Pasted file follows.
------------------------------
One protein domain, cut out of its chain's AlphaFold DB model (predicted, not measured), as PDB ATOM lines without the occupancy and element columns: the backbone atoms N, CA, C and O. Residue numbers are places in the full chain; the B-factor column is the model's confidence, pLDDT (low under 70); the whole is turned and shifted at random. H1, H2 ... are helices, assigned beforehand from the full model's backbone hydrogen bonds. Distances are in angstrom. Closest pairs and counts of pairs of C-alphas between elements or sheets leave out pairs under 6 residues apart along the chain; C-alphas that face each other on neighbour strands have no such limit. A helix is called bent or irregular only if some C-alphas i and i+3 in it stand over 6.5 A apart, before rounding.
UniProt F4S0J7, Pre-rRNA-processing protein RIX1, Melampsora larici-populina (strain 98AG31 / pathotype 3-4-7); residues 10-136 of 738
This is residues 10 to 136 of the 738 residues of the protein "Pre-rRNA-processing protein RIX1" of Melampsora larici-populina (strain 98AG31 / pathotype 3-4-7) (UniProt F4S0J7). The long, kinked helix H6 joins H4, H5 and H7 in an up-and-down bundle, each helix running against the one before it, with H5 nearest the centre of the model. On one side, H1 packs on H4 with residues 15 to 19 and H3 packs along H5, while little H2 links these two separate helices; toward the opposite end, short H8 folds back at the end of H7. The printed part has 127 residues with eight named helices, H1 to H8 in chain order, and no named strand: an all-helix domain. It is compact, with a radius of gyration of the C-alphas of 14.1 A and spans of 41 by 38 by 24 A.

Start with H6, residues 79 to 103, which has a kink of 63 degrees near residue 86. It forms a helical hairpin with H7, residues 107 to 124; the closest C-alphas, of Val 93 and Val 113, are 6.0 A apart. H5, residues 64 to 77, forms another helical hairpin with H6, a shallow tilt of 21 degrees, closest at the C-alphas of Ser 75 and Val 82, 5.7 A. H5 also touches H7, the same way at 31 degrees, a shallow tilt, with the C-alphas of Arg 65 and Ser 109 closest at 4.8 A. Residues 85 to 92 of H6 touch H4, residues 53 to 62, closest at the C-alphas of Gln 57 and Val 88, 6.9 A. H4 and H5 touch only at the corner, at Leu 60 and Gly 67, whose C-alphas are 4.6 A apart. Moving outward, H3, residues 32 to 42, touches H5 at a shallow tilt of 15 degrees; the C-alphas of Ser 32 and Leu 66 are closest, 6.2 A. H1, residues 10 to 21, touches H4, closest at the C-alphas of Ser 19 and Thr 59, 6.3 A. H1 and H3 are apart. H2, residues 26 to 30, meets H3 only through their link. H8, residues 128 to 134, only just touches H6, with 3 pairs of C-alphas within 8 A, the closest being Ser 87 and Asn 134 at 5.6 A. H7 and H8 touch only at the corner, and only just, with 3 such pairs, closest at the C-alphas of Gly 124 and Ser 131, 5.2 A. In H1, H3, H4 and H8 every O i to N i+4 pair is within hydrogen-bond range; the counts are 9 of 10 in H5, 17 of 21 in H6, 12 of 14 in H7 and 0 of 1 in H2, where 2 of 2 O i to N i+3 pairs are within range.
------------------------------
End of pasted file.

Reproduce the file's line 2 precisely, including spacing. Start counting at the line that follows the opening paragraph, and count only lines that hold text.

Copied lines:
This is residues 10 to 136 of the 738 residues of the protein "Pre-rRNA-processing protein RIX1" of Melampsora larici-populina (strain 98AG31 / pathotype 3-4-7) (UniProt F4S0J7). The long, kinked helix H6 joins H4, H5 and H7 in an up-and-down bundle, each helix running against the one before it, with H5 nearest the centre of the model. On one side, H1 packs on H4 with residues 15 to 19 and H3 packs along H5, while little H2 links these two separate helices; toward the opposite end, short H8 folds back at the end of H7. The printed part has 127 residues with eight named helices, H1 to H8 in chain order, and no named strand: an all-helix domain. It is compact, with a radius of gyration of the C-alphas of 14.1 A and spans of 41 by 38 by 24 A.